I added details of exactly how to succeed in the course, describing how to engage with each element of the class. (see Course Format)
I reframed "lab tutorials" as hands-on experiences. After one semester of this course, I saw that students viewed the most useful learning experiences as cumbersome. We changed how we introduced activities to help students reframe their approach to course tutorials.
Course Big Idea and Graphic Syllabus
As part of my College Teaching class (EOL 585), we read about and discussed ways to clearly communicate course objectives and course structure to students. Here are two of my visual representations of the same Intro to GIS class. The Big Idea takes the perspective that there are particular things students should remember a year after the course, or things they should tell their parents about their class over break. Focusing on the biggest learning objectives gives direction to syllabus development and lesson planning. A visual syllabus (See Nilson, Teaching at Its Best, Chapter 5) presents the relationships between elements in a course, so students can visually understand how assignments, topics, and lessons fit into the overall schema of the course.
Course Big Idea
With the Big Idea, I presented the most important learning objectives for the class in an image including ideas from the class. One year after taking the class, students should be able to assess a problem to decide if they can use GIS for it, and then identify the first steps to take. You might be surprised that my big idea is not a technical skill or knowledge – my goal is that students learn software during the class and practice how to use resources that will help them remember how to do things in the future, like help, google, and forums like StackOverflow.
For this visual syllabus, I presented the three major things students learn about in the class: how to make a map, and details of how to work with two different geographic data formats (vector and raster). I separated these into three boxes because students develop cartographic skills throughout the semester, but develop knowledge about vector and raster formats and analytical methods separately. Students have trouble distinguishing between raster and vector, so the backgrounds of each section are visual cues: points, lines, and polygons indicate a vector format; a grid indicates a raster format.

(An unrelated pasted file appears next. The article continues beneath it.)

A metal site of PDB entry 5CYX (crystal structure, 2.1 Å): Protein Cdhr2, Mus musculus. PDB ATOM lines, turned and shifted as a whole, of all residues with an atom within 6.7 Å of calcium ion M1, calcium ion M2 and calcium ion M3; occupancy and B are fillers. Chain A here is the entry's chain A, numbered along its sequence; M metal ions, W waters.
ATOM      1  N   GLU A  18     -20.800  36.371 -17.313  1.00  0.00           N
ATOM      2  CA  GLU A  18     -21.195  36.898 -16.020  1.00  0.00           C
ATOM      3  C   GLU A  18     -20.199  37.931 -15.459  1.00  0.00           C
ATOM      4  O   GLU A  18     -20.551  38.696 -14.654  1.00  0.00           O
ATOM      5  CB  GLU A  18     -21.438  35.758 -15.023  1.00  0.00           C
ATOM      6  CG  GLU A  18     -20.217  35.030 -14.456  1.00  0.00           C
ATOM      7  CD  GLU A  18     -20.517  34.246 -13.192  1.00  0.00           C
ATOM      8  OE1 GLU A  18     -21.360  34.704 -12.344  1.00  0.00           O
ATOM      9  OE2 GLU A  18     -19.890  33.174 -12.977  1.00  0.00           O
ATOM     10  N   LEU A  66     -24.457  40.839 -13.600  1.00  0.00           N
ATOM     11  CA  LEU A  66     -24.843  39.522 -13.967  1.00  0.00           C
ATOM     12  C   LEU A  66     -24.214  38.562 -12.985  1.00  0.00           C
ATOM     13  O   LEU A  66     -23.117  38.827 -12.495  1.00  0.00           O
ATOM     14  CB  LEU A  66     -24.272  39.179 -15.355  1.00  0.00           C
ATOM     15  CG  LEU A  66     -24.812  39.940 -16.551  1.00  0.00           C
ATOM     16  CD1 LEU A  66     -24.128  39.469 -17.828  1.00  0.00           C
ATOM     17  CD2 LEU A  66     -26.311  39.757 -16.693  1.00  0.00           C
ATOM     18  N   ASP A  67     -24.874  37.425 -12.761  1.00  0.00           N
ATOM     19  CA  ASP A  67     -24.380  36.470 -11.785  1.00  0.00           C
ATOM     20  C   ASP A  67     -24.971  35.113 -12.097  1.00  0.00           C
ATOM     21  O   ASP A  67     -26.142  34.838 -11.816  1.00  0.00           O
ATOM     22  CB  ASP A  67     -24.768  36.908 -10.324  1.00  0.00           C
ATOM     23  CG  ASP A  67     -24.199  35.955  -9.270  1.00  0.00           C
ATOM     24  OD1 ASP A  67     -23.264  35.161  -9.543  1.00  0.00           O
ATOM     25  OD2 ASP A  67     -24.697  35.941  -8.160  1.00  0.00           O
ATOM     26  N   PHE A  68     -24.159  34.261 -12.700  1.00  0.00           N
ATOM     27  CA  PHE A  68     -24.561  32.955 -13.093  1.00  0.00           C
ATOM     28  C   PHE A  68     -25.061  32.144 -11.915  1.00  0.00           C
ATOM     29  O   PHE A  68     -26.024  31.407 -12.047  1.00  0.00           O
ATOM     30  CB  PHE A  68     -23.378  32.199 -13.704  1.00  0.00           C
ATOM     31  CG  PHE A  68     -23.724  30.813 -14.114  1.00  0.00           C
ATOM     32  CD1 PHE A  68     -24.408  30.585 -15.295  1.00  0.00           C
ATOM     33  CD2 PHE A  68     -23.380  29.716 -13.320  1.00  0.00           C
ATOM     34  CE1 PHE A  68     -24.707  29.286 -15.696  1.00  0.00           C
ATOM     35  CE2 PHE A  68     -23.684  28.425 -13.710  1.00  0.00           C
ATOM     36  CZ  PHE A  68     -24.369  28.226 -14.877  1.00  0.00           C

I liked the idea of using bright lines to link these topics, hinting at a rail map. I used gradient week stickers to indicate when in the semester each topic would be addressed. This shows students that their cartography skills will develop over the semester, and they will encounter raster analysis at the end of the semester.
Story Map Syllabus Project
After TAing for GEOG379 for two semesters, I worked with Prof. Shakil Kashem to develop an engaging syllabus for the course using ESRI StoryMaps. The goal of the project was to focus students' attention on how the skills they would be learning applied in real-world situations. The map itself shows details of the tutorials students will do over the course of the semester. Images of the interactive map are below.
Reflection on Story Map
After TAing for GEOG379 for two semesters, I worked with Prof. Shakil Kashem to develop an engaging syllabus for the course using ESRI StoryMaps. The goal of the project was to focus students' attention on how the skills they would be learning applied in real-world situations. The map itself shows details of the tutorials students will do over the course of the semester. The information button at the top includes elements of that week’s schedule, including lectures, reading materials, and assignments.
Funded by “Provost’s Faculty Retreat Grant, University of Illinois at Urbana Champaign”.
Project title: “Developing an Engaging Geospatial Learning Experience through Stories”.